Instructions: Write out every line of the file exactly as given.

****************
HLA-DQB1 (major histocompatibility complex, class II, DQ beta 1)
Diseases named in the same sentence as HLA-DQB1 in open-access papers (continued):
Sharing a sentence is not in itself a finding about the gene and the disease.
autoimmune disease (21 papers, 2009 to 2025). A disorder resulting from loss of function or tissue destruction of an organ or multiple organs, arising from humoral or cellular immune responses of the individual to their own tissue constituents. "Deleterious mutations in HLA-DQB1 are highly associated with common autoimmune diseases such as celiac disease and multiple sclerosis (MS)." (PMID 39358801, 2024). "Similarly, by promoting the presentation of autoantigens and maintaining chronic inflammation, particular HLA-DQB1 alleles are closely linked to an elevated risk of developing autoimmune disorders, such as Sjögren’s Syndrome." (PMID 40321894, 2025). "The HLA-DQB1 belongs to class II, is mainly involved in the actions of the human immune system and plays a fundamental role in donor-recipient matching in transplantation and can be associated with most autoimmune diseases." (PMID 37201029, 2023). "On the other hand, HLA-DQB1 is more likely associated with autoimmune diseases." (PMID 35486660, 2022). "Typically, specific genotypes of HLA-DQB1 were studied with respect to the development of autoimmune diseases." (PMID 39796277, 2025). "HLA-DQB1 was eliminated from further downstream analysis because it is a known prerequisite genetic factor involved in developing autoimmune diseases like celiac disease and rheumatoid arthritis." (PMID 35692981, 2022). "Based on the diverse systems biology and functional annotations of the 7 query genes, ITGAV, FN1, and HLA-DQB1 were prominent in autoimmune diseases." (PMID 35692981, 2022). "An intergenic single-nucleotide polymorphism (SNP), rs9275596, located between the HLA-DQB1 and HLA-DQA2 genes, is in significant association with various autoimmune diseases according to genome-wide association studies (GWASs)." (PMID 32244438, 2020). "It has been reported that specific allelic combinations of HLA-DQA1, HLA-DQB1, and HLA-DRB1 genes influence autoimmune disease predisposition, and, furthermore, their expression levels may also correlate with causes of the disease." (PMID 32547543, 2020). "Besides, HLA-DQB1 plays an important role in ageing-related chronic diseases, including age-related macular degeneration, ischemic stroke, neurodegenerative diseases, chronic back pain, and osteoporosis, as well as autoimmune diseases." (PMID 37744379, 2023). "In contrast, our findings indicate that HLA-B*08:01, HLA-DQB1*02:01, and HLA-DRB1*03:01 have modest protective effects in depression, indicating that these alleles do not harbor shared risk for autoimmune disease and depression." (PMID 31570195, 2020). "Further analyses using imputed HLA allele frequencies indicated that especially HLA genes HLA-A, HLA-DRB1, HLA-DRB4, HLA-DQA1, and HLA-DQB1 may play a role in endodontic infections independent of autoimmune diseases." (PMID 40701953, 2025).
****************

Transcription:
HLA-DQB1 (major histocompatibility complex, class II, DQ beta 1)
Diseases named in the same sentence as HLA-DQB1 in open-access papers (continued):
Sharing a sentence is not in itself a finding about the gene and the disease.
autoimmune disease (21 papers, 2009 to 2025). A disorder resulting from loss of function or tissue destruction of an organ or multiple organs, arising from humoral or cellular immune responses of the individual to their own tissue constituents. "Deleterious mutations in HLA-DQB1 are highly associated with common autoimmune diseases such as celiac disease and multiple sclerosis (MS)." (PMID 39358801, 2024). "Similarly, by promoting the presentation of autoantigens and maintaining chronic inflammation, particular HLA-DQB1 alleles are closely linked to an elevated risk of developing autoimmune disorders, such as Sjögren’s Syndrome." (PMID 40321894, 2025). "The HLA-DQB1 belongs to class II, is mainly involved in the actions of the human immune system and plays a fundamental role in donor-recipient matching in transplantation and can be associated with most autoimmune diseases." (PMID 37201029, 2023). "On the other hand, HLA-DQB1 is more likely associated with autoimmune diseases." (PMID 35486660, 2022). "Typically, specific genotypes of HLA-DQB1 were studied with respect to the development of autoimmune diseases." (PMID 39796277, 2025). "HLA-DQB1 was eliminated from further downstream analysis because it is a known prerequisite genetic factor involved in developing autoimmune diseases like celiac disease and rheumatoid arthritis." (PMID 35692981, 2022). "Based on the diverse systems biology and functional annotations of the 7 query genes, ITGAV, FN1, and HLA-DQB1 were prominent in autoimmune diseases." (PMID 35692981, 2022). "An intergenic single-nucleotide polymorphism (SNP), rs9275596, located between the HLA-DQB1 and HLA-DQA2 genes, is in significant association with various autoimmune diseases according to genome-wide association studies (GWASs)." (PMID 32244438, 2020). "It has been reported that specific allelic combinations of HLA-DQA1, HLA-DQB1, and HLA-DRB1 genes influence autoimmune disease predisposition, and, furthermore, their expression levels may also correlate with causes of the disease." (PMID 32547543, 2020). "Besides, HLA-DQB1 plays an important role in ageing-related chronic diseases, including age-related macular degeneration, ischemic stroke, neurodegenerative diseases, chronic back pain, and osteoporosis, as well as autoimmune diseases." (PMID 37744379, 2023). "In contrast, our findings indicate that HLA-B*08:01, HLA-DQB1*02:01, and HLA-DRB1*03:01 have modest protective effects in depression, indicating that these alleles do not harbor shared risk for autoimmune disease and depression." (PMID 31570195, 2020). "Further analyses using imputed HLA allele frequencies indicated that especially HLA genes HLA-A, HLA-DRB1, HLA-DRB4, HLA-DQA1, and HLA-DQB1 may play a role in endodontic infections independent of autoimmune diseases." (PMID 40701953, 2025).